Jesse Jackson Sr. called for a “Stimulus Part II” at a news conference outlining the goals of the 13th Annual Wall Street Project Economic Summit held Wednesday in New York City. The impact of foreclosures, Depression-level unemployment in the black community, and rising healthcare costs show that the stimulus act approved by President Barack Obama left conditions rough for many on Main Street while Wall Street was heavily subsidized, Jackson said.
Jackson, a protĂ©gĂ© of Dr. Martin Luther King Jr., launched the summit more than a decade ago to increase economic empowerment for African Americans. It has been held every year on the eve of Kingâ€™s birthday since 1997. The theme for the 2010 summit, â€śTargeted Stimulus: A Call to Equity & Parity,â€ť focuses on strategies to invest in job creation, minority businesses, and underserved communities. The summit runs from Jan 13-15.
Jackson has placed much of the blame for the countryâ€™s economic troubles on a banking industry that has â€śrun wild without accountability,â€ť making historically record profits while simultaneously circumventing fair lending laws.
â€śPainfully little has changedâ€ť since the bailout, said Jackson in reference to the governmentâ€™s lack of oversight within the financial community. â€śIt is painful for us and little change for them.â€ť
To help curb the pattern of ignoring the little guy, the country will need to revisit infrastructure of Wall Street regulations, place a moratorium on foreclosures, and plan a job intervention, Jackson said.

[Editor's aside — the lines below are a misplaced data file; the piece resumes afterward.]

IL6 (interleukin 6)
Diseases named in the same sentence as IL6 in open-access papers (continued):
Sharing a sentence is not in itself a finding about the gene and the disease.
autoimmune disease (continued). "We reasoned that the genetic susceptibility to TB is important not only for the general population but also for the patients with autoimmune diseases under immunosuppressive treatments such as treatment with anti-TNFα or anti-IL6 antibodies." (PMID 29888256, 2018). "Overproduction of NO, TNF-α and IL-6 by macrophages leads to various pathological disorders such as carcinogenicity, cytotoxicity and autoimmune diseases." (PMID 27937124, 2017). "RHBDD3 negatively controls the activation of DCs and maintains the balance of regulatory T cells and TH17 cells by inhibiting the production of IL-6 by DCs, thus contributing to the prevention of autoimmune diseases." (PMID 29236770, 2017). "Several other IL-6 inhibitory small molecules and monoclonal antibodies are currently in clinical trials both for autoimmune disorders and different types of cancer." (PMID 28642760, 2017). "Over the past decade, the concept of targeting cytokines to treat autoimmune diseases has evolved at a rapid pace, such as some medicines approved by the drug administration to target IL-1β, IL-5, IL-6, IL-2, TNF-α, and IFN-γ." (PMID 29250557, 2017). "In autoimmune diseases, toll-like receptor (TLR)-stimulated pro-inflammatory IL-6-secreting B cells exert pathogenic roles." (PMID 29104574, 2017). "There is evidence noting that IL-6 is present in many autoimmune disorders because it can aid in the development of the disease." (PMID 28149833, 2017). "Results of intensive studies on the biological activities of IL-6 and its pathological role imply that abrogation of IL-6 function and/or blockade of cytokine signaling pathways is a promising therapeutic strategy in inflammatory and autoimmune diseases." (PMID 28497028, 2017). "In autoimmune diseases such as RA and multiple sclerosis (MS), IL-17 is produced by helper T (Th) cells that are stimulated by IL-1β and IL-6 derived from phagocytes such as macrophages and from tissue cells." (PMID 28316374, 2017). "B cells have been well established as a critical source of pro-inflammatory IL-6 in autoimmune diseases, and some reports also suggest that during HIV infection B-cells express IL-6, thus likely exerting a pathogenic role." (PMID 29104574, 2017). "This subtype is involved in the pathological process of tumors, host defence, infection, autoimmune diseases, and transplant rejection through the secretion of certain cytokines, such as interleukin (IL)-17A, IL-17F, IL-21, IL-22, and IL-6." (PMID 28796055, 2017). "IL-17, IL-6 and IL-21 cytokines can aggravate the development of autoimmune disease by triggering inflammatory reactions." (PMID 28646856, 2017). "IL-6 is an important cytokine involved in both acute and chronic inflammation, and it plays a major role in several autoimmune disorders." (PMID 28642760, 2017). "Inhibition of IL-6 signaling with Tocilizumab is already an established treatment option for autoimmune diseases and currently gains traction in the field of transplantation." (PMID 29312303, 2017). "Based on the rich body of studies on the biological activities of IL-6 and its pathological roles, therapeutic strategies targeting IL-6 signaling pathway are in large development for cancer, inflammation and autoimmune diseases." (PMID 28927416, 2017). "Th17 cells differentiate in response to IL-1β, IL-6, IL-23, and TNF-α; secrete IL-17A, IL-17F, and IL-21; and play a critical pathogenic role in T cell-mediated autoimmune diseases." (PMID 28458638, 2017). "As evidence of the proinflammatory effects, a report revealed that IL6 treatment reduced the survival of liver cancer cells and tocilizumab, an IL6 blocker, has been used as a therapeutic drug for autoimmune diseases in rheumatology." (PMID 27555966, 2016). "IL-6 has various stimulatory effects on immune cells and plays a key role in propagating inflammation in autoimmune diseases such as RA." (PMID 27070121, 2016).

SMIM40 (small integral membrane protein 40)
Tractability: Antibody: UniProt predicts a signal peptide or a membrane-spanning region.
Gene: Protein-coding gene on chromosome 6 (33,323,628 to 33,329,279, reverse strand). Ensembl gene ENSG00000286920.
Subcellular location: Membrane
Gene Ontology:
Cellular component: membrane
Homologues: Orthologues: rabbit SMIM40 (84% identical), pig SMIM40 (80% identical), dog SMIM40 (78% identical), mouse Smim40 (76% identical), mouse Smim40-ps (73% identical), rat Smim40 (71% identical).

With a hope to hold large banks accountable, the Rainbow/PUSH Coalition, which sponsors the summit, plans to attend the shareholder meetings of the top five banks in 2010 and encourage Congress to pass laws for more stringent regulation and oversight. In addition, Jackson along with Mark Morial, president of the National Urban League will announce at the summit a plan to create three million new jobs.
After the news conference, Jackson sat down with BlackEnterprise.com to discuss the issues at hand, the responsibility of banks, and the regulation that he says is desperately needed.
BlackEnterprise.com: How is the banking industryâ€™s record on mortgage modifications?
Jesse Jackson: They have not done it. The Wall Street bailout includes 45 banks that have not modified home foreclosures. Itâ€™s an abuse of power. There are 3.3 million homes eligible for modification; theyâ€™ve modified 1%. One bank had 200,000 homes eligible and modified 98.
The president called for a meeting of the top 10 banks that received bailout money and three didnâ€™t show up for the meeting. I think thatâ€™s an act of contempt. Right now we are fortifying banks but not restructuring them. In the mean time the people are expanding into poverty.
Why is the White House having such a hard time getting the banks to modify mortgages?
The president met with the banks to get them to do the right thing. The attorney general should have been at the meetings because we are protected by the law and not by an appeal [to do the right thing.]. I am convinced that unless there is a revival of the Glass-Steagall Act, [which decentralizes banking power by separating commercial and investment banking and establishes the Federal Deposit Insurance Corp. as a regulator,] and also a major intervention by the Securities and Exchange Commission then nothing will happen.